The open source OpenOffice looks like an attractive alternative to Microsoft Office. But when you are collaborating with Microsoft Office users, can you keep up? According to this review, the answer is absolutely not.
I could go on quoting examples, but suffice to say that OpenOffice.org 3.1’s interoperability features were wholly inadequate. When the application thought it could successfully render an object, it often mangled it beyond recognition. When it became confused by, for example, an unfamiliar chart type or an unsupported configuration parameter, it simply discarded the extraneous data. It’s the kind of half-baked file format compatibility that keeps IT personnel awake at night.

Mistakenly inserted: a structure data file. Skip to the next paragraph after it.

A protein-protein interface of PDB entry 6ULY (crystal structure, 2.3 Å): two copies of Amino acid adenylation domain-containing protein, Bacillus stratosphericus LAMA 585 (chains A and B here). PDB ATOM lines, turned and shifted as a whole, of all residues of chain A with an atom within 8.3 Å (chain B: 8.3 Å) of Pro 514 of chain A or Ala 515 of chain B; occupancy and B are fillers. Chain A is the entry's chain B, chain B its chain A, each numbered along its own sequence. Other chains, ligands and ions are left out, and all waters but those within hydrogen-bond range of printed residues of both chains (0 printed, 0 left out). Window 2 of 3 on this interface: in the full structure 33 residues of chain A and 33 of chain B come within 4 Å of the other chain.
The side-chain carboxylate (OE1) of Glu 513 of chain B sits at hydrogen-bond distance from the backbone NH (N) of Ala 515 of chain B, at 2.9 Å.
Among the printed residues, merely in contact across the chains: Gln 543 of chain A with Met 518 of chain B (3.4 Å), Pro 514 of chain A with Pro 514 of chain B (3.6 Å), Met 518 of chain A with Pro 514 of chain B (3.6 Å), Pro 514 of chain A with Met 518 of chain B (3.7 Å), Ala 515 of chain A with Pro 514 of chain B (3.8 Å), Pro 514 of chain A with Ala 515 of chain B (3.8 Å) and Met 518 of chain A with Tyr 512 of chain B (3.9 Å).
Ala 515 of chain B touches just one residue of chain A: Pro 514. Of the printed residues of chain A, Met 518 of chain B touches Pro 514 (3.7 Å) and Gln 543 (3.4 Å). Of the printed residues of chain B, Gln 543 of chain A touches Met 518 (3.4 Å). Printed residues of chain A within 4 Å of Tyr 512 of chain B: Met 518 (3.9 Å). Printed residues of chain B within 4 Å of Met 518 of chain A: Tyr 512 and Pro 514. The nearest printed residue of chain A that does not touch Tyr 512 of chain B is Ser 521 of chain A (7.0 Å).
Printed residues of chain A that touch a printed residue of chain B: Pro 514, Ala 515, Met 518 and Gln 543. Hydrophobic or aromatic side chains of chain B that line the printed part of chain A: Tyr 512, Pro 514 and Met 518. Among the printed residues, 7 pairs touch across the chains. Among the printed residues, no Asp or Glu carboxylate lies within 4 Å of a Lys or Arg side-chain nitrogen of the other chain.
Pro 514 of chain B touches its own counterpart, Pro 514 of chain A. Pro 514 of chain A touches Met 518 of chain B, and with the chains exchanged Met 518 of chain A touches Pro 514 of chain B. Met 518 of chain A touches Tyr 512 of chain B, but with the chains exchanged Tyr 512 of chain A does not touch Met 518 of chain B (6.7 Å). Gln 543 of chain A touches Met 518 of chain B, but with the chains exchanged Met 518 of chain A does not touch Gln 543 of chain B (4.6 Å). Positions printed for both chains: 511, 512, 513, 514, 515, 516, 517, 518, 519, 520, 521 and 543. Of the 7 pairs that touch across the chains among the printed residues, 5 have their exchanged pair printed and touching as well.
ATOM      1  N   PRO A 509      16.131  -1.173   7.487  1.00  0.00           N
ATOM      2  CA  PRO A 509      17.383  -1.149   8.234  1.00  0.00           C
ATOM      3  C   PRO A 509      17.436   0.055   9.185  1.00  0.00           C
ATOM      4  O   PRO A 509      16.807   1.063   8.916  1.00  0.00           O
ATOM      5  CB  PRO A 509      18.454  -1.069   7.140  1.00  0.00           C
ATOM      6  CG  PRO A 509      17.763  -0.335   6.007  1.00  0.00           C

Bottom line: OpenOffice.org 3.1 failed to deliver on its promise of better Microsoft Office interoperability. It severely mangled our Microsoft Word and Microsoft Excel test data files, and no amount of new features or targeted performance improvements could overcome this critical deficiency. Factor in OpenOffice’s other well-documented warts — buggy Java implementation, CPU-hogging auto-update system, quirky font rendering — and it’s easy to see why the vast majority of IT shops continue to reject this pretender to the Microsoft Office throne.